In the end the regime understood that even if it continued to resist change, ultimately it would be defeated and forced into a humiliating surrender.

The apartheid regime was forced into negotiations with the ANC [EPA]

Rather than surrender in such circumstances, it saw the negotiations as the only way through which it could bargain for the sharing of power, so that it could sacrifice something in order, in return, to avoid losing everything.

Similarly, the liberation movement also understood that while its struggle had succeeded to oblige the regime to negotiate, the enemy still had the capacity to impose a high cost on the people by killing large numbers among the oppressed.

We were therefore cognisant of the fact that the process of negotiations would oblige us to enter into compromises to take on board the interests, fears and aspirations of the oppressor population. However, we were determined that through the negotiations we should achieve the central goal of the formation of a democratically elected government.

Thus we too were prepared to forego certain gains in order to achieve the strategic goal of the peaceful transfer of political power to the people as a whole.

This created the challenging situation that the liberation movement, being morally and strategically the stronger force, had to take the lead in creating the space to ensure that as much as possible, the outcome of the negotiations should address both black aspirations and white fears.

It was in this context that we proposed that among other things, the negotiations should result in the formation of a Government of National Unity, which would enable the party of apartheid to continue to exercise some executive authority.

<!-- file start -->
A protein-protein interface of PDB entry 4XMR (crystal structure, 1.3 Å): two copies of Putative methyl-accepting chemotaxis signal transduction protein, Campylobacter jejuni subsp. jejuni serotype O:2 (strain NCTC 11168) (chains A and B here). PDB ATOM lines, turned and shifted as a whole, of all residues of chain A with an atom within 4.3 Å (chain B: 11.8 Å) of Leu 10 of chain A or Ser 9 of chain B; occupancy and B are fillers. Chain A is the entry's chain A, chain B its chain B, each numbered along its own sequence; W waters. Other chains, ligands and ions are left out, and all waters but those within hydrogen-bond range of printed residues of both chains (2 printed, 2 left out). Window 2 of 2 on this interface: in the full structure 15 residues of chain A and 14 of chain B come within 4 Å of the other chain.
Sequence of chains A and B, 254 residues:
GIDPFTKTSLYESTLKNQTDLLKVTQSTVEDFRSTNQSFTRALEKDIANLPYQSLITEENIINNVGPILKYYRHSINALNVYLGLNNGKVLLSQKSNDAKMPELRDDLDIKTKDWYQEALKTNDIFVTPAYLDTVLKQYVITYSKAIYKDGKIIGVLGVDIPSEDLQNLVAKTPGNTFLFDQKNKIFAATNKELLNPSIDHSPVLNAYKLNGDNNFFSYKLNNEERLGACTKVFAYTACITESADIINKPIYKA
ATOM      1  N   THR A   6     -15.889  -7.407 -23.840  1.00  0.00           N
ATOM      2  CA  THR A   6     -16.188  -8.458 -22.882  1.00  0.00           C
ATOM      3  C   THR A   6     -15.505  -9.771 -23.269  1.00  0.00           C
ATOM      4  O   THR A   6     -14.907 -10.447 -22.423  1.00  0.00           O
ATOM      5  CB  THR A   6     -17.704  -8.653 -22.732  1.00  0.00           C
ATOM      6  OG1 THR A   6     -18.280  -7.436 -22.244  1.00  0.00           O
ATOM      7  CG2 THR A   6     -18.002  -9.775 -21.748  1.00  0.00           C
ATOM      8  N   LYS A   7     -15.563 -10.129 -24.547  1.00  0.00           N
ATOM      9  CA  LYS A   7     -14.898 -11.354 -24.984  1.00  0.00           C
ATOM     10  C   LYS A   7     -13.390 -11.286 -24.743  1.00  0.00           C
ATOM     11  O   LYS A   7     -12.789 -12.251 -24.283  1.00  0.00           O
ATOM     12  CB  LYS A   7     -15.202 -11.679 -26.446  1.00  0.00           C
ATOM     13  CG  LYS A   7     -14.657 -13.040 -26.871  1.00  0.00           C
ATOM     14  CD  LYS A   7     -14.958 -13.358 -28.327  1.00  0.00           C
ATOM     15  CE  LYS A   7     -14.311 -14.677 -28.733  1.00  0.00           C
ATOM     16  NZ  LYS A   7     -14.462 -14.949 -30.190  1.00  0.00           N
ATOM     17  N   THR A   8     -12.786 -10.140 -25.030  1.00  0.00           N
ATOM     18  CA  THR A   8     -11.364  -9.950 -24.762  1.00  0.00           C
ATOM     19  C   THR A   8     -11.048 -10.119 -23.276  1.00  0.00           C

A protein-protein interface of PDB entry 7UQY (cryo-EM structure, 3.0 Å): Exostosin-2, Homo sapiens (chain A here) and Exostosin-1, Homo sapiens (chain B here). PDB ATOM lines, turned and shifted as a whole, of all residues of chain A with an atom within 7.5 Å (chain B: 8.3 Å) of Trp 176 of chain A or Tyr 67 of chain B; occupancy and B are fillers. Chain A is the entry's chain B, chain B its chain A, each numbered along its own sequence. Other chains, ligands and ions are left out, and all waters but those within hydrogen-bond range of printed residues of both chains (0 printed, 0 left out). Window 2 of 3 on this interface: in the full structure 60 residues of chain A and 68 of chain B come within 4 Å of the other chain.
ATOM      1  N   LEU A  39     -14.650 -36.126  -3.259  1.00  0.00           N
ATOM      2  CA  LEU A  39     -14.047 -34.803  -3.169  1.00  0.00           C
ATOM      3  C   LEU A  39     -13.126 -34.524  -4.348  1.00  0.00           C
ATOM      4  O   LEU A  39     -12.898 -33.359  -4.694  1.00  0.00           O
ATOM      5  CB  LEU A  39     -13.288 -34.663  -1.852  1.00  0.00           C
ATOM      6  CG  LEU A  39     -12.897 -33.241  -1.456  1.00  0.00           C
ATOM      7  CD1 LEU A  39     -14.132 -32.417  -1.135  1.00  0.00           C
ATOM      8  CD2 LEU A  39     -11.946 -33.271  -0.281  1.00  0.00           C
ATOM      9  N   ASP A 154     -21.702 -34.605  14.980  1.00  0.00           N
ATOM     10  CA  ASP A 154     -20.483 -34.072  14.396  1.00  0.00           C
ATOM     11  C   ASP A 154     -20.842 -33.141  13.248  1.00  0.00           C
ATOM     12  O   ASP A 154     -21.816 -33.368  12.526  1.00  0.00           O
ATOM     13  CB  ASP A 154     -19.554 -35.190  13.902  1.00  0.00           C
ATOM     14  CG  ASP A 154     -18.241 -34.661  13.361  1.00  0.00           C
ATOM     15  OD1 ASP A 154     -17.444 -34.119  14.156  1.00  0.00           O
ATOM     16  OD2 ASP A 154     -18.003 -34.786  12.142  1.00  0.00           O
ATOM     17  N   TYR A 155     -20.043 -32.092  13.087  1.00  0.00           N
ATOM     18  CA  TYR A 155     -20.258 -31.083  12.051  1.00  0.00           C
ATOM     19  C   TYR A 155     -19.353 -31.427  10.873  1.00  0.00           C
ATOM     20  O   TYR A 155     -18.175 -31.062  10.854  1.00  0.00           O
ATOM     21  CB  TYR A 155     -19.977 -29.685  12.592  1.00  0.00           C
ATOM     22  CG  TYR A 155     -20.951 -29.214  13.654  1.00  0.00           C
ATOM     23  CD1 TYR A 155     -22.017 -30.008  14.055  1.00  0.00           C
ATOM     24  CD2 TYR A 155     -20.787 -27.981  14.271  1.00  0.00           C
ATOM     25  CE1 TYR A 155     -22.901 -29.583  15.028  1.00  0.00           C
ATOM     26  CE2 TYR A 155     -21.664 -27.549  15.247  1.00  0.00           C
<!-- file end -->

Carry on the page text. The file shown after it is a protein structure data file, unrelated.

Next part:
In this way the erstwhile ruling party would have a stake in the future, which would discourage it from seeking to reintroduce or cling to the past by resort to counter-revolution, simply because it had lost all power.

Thus we also sought to position our erstwhile enemy so that it had the capacity to bring its constituency into the democratic settlement, relating especially to the security forces, the civil service and the business community. All these had been formed during the colonial and apartheid period, and largely served as an integral part of the system of apartheid.

It was as a result of the strategic posture we adopted, to accept that the party of apartheid should continue to exercise some executive authority that, among other things, we agreed not to retrench the old order civil servants and also agreed that the national constitution should include a section providing for the exercise of the right to self-determination.

In this regard we calculated that the fact of winning this constitutional right would give those of the white people who were petrified by the future, the assurance that the democratic order would address their fears and aspirations, and therefore that it was in their interest to support and be part of the process of peaceful democratic change.